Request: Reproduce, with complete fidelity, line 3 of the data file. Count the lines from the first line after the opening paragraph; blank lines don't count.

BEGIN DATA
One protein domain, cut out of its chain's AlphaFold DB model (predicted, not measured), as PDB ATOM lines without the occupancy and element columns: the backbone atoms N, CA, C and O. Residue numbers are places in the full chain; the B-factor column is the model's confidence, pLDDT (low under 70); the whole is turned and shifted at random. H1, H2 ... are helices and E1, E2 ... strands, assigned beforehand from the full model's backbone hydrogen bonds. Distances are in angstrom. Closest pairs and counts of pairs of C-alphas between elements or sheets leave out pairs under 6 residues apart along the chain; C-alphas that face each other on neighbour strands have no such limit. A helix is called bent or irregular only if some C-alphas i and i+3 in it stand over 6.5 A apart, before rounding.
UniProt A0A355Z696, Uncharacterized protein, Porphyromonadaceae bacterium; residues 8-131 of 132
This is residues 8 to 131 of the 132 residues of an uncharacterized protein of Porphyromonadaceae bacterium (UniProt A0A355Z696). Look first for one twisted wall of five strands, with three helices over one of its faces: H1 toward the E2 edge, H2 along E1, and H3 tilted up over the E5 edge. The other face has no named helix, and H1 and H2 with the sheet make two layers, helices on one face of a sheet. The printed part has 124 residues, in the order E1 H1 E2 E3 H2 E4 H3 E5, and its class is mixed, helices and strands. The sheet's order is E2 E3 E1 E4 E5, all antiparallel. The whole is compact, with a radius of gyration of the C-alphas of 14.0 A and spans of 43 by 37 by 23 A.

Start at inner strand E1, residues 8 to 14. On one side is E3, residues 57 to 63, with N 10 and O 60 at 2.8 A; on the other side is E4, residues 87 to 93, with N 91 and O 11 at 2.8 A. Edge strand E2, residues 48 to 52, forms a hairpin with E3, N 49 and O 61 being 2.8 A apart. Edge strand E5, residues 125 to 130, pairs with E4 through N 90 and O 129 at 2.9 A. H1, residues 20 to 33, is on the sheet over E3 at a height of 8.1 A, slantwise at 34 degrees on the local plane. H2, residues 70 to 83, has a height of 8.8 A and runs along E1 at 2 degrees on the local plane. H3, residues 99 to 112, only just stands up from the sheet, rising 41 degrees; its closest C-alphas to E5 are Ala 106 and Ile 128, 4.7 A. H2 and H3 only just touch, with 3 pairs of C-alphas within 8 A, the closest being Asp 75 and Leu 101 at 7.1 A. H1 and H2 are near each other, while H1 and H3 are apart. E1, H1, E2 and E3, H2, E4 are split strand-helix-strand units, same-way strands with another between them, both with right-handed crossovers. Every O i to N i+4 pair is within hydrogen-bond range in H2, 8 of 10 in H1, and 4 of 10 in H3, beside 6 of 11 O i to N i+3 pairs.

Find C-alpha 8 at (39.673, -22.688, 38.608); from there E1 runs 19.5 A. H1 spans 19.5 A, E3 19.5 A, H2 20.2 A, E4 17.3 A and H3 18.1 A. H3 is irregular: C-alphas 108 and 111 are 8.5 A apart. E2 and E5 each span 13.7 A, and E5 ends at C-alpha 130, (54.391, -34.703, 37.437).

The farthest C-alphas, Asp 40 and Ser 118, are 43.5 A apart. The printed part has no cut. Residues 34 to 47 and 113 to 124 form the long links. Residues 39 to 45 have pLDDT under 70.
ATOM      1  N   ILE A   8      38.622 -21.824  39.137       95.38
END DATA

Start at inner strand E1, residues 8 to 14. On one side is E3, residues 57 to 63, with N 10 and O 60 at 2.8 A; on the other side is E4, residues 87 to 93, with N 91 and O 11 at 2.8 A. Edge strand E2, residues 48 to 52, forms a hairpin with E3, N 49 and O 61 being 2.8 A apart. Edge strand E5, residues 125 to 130, pairs with E4 through N 90 and O 129 at 2.9 A. H1, residues 20 to 33, is on the sheet over E3 at a height of 8.1 A, slantwise at 34 degrees on the local plane. H2, residues 70 to 83, has a height of 8.8 A and runs along E1 at 2 degrees on the local plane. H3, residues 99 to 112, only just stands up from the sheet, rising 41 degrees; its closest C-alphas to E5 are Ala 106 and Ile 128, 4.7 A. H2 and H3 only just touch, with 3 pairs of C-alphas within 8 A, the closest being Asp 75 and Leu 101 at 7.1 A. H1 and H2 are near each other, while H1 and H3 are apart. E1, H1, E2 and E3, H2, E4 are split strand-helix-strand units, same-way strands with another between them, both with right-handed crossovers. Every O i to N i+4 pair is within hydrogen-bond range in H2, 8 of 10 in H1, and 4 of 10 in H3, beside 6 of 11 O i to N i+3 pairs.